In this second revised and updated edition of Election, Barth and the French Connection -How Pierre Maury gave a ‘decisive impetus’ to Karl Barth’s doctrine of election, there are three new contributors including:
Dr Damon Adams of Alphacrucis College in Hobart, Tasmania, who has a background in the Orthodox Presbyterian church and studied and taught at Knox Seminary in Sydney. His essay will look at Karl Barth’s Influence on Contemporary Christian Universalism. He says that “Barth’s Christocentric approach to theology led him on a trajectory well beyond the semblance of orthodox Reformed theology.”
Dr Leo Stossich (a Pentecostal Pastor and published author, also of Hobart) has entitled his essay The Human Election of God with sub-headings The Election of Grace, the Holy Spirit and Human Freedom. He maintains that – “True freedom, for Barth, is not freedom as independence nor the freedom to choose between options. Freedom is not being able to say yes or no to God. Barth says: The decisive point is whether freedom in the Christian sense is identical with the freedom of Hercules: a choice between two ways at a crossroads. This is a heathen notion of freedom. Is it freedom to decide for the devil? The only freedom that means something is the freedom to be myself as I am created by God. God did not create a neutral creature, but His creature.” 
 Barth in Godsey, Table Talk, 37.
Dr Michael O’Neil of Vose Seminary (Baptist) in Perth, Western Australia, is exploring the relation between election and proclamation in Barth’s doctrine of election, in the hope of highlighting more explicitly Barth’s pastoral and homiletical orientation in the preaching of the gospel based on Barth’s three essays on the proclamation of grace in God, Here and Now. He has entitled his essay: The Light of the Gospel: Election and Proclamation. He believes that the many universalist statements in Barth’s chapter on election should be understood in terms of the proclamation of the gospel; that is, we are to preach the universal and objective reconciliation accomplished in Christ. He postulates that the fate of those who do not live in obedience to their election, however, remains in God’s hands, as we see with the many statements in the chapter which speak of the (impossible) judgement which still threatens them.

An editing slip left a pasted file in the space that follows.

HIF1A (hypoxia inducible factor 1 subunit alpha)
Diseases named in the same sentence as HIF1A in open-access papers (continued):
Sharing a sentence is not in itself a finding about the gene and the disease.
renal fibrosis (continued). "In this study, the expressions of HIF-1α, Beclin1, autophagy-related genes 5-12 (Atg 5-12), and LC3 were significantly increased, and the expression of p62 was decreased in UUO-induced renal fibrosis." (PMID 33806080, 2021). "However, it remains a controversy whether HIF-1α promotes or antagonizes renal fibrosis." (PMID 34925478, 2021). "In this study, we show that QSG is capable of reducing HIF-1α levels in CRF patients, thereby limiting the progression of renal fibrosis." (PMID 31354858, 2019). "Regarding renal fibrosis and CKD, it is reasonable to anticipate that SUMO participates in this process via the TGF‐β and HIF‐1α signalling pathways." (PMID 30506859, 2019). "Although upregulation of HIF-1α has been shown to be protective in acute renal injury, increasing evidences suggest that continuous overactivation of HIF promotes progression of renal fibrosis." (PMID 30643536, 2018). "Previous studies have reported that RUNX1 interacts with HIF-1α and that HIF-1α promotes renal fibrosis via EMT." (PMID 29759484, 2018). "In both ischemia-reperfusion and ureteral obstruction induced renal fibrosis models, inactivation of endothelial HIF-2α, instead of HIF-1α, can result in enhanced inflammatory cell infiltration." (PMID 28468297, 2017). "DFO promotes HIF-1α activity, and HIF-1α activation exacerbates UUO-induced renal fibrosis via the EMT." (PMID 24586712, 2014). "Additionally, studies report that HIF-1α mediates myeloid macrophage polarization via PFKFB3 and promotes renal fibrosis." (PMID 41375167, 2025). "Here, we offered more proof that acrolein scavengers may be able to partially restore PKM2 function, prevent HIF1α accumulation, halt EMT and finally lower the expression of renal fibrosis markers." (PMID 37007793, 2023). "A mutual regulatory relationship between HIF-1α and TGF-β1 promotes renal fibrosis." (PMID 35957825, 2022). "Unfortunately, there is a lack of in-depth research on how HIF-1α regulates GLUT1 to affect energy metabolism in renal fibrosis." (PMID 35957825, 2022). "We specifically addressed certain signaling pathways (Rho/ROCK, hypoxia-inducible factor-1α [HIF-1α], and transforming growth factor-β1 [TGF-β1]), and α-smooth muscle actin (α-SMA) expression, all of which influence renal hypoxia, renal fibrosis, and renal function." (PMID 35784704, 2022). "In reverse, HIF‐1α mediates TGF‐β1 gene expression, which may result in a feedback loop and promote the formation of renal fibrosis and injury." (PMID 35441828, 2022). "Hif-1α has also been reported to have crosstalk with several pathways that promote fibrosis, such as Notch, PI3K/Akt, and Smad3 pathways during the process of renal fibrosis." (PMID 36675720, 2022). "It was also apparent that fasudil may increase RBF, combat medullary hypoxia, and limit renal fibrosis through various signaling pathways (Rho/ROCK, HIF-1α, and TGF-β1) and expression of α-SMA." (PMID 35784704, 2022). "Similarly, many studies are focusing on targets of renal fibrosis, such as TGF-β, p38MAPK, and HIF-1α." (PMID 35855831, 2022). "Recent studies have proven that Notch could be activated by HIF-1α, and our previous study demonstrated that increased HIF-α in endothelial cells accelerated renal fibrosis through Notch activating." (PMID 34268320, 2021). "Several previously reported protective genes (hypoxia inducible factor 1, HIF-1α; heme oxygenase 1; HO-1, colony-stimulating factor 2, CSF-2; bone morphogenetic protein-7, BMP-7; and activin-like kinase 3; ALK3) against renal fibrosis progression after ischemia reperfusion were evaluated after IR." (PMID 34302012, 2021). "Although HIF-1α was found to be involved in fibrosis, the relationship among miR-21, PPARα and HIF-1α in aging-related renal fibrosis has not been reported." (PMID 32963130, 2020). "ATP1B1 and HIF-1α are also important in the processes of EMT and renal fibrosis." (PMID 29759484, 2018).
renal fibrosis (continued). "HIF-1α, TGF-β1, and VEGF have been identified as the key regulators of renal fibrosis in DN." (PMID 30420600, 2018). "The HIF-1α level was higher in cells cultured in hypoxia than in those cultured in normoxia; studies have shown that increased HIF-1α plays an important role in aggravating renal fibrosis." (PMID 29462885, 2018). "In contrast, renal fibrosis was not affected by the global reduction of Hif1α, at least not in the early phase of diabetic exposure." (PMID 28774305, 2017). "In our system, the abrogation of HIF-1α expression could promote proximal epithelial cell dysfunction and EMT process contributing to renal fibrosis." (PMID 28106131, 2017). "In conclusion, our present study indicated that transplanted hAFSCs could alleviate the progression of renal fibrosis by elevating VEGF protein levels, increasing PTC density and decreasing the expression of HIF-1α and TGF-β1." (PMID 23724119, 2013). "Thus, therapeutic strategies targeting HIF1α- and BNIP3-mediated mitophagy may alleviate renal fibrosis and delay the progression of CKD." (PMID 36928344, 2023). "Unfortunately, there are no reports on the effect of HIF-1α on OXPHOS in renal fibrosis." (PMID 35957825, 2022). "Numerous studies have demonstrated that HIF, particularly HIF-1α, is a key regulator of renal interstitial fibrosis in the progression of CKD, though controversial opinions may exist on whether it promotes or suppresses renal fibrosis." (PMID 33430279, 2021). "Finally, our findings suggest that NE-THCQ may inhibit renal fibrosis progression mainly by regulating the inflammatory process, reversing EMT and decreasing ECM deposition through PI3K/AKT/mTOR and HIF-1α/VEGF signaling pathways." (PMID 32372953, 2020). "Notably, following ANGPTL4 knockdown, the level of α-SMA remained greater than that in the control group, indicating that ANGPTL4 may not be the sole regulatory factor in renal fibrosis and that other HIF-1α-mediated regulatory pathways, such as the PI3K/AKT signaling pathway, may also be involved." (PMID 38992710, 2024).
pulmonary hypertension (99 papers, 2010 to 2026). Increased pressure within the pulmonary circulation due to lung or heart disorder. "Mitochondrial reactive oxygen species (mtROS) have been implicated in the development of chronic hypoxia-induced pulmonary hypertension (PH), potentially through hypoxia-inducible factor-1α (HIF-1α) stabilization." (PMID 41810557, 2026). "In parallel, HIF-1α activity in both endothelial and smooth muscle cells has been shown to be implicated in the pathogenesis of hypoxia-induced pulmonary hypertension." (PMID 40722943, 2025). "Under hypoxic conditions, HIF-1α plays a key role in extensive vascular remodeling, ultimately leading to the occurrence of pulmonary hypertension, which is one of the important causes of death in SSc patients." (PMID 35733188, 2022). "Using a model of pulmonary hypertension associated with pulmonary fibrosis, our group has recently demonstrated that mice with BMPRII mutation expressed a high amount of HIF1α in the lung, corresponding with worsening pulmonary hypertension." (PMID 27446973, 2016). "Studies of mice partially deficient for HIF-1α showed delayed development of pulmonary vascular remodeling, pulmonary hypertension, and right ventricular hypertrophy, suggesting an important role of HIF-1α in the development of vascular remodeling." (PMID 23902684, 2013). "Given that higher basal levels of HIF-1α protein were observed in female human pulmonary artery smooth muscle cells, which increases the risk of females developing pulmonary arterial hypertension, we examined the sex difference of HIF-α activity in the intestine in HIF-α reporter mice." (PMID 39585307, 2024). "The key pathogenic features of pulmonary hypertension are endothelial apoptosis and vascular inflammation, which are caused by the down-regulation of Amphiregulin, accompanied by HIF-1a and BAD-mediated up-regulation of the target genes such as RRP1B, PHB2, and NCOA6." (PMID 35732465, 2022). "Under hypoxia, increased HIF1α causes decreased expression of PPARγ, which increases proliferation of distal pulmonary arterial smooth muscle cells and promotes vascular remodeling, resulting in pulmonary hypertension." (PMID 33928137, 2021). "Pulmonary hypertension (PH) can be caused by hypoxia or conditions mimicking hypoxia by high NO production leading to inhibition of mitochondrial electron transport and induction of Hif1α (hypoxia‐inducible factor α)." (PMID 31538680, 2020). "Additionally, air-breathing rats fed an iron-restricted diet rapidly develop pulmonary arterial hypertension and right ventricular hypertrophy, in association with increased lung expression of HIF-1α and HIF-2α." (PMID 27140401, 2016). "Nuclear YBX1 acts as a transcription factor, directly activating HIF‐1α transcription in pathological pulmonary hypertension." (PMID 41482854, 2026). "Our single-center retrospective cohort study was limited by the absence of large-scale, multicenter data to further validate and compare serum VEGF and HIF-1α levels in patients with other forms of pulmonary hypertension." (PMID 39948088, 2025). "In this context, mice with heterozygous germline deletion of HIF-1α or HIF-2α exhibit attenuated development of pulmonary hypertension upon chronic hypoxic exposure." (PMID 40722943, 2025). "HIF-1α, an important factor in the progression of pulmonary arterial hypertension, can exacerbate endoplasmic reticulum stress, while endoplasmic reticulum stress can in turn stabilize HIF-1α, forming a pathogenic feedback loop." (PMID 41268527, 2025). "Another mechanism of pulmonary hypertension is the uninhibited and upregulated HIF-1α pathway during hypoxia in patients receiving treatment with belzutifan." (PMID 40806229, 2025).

Dr Matthias Gockel (University of Basel) has updated his essay, while those of Dr Mark Lindsay (Trinity Theological College, University of Divinity, Melbourne) & Dr John Capper (University of Divinity) will remain basically unchanged. I will be adding some new material to my introduction as well as responding to the new contributions.
Dr John McDowell (University of Divinity, Melbourne) has revised his afterword, which is now entitled: Being and Becoming in Gratuity: Barth After Maury, in which he suggests that ‘that what Barth may have taken from Maury has been a particular sharpening of his own theological trajectory‘ and that ‘what impressed Barth about Maury’s “instructive contribution” was not only its vigor and freshness in an otherwise theologically stale setting, but the hermeneutic expressly regulating it. From Barth’s account of the matter, he reveled specifically in the lecture’s drawing out “the Christological meaning and basis of the doctrine of election” (CD, II.2, 154)‘.
My translations of Pierre Maury’s works ‘Election and Faith’, ‘Ultimate Decision’ and ‘Predestination’ have been completely revised and I express my thanks to input from Professor Pierre-Sovann Chauny of Calvin Seminary, Aix-en-Provence, France for his suggestions particularly with regard to ‘Election and Faith’.
This new, revised, updated and expanded edition will appear later in 2019. Watch this space!
Simon Hattrell, Editor and Translator.